Like most folks who’ve devoted themselves to this industry, Callaway’s passion is driven by a single motivator: his customers. “I am most passionate about the customer experience and how customers experience REI both in the physical and digital space.” That common motivator—creating a similarly passionate and ever–growing customer base—is the greatest uniter of all. It’s a sentiment that’s shared throughout Callaway’s stores, all of REI’s network and the web of outdoor retailers across the country. “We are focused on customer experience and getting people in the outdoors,” Callaway says of REI. “We want to increase participation in the outdoors, whether it is hiking, camping or cycling. As more people spend time in the outdoors and become enthusiasts, it helps our industry, as a whole, grow.”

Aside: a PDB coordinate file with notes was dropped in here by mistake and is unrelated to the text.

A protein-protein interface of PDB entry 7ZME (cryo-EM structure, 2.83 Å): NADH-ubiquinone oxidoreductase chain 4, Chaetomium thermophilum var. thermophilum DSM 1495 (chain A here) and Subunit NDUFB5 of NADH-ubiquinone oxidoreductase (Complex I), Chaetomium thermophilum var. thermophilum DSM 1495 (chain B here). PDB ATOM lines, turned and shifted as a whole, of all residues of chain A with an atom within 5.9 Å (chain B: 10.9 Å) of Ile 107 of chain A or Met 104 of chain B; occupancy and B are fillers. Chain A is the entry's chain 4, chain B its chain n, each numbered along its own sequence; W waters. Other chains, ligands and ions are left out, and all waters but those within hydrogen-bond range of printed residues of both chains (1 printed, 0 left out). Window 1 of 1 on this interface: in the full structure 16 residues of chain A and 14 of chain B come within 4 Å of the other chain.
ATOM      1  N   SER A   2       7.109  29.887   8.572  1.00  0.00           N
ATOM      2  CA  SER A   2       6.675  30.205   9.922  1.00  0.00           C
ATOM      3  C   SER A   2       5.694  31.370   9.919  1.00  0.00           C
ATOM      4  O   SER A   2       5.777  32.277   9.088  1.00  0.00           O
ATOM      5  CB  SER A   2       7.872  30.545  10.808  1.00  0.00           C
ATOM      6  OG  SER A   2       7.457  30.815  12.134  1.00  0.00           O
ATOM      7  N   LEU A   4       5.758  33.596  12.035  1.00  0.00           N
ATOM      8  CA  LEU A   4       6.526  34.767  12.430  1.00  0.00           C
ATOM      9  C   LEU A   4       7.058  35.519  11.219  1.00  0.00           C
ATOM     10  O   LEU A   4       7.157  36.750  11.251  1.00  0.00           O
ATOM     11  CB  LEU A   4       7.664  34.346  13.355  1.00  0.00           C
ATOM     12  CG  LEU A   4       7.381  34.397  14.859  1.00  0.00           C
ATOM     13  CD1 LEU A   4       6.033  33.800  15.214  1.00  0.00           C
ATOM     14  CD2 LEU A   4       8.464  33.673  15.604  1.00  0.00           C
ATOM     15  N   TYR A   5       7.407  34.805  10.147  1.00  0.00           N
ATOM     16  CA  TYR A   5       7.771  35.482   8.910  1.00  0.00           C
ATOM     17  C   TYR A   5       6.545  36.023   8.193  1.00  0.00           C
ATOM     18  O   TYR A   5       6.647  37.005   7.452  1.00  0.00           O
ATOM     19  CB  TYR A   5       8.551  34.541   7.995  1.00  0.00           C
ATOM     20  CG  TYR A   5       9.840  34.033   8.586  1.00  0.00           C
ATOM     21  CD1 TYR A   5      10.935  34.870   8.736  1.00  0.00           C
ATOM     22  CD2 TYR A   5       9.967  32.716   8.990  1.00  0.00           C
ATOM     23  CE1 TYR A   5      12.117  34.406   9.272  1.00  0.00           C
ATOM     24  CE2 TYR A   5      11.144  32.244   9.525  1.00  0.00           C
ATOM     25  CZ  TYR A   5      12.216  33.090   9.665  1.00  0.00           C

Callaway’s words ring true. We often view our industry as one of competition, a series of enterprises pitted against one another in a fight over customers. But the truth is, we’re more family than feud. We share a common purpose and common customers, and we all offer unique opportunities and experiences. The key to a successful industry, one that continues to thrive in brick–and–mortar storefronts, is simple: growth. And growth is an objective we all need to focus on, across party lines and as a nationwide industry. By banding together and recognizing our similar goals and incentives, we can work to create a nation of passionate, outdoor–loving, nature–nurturing, thrill–seeking customers.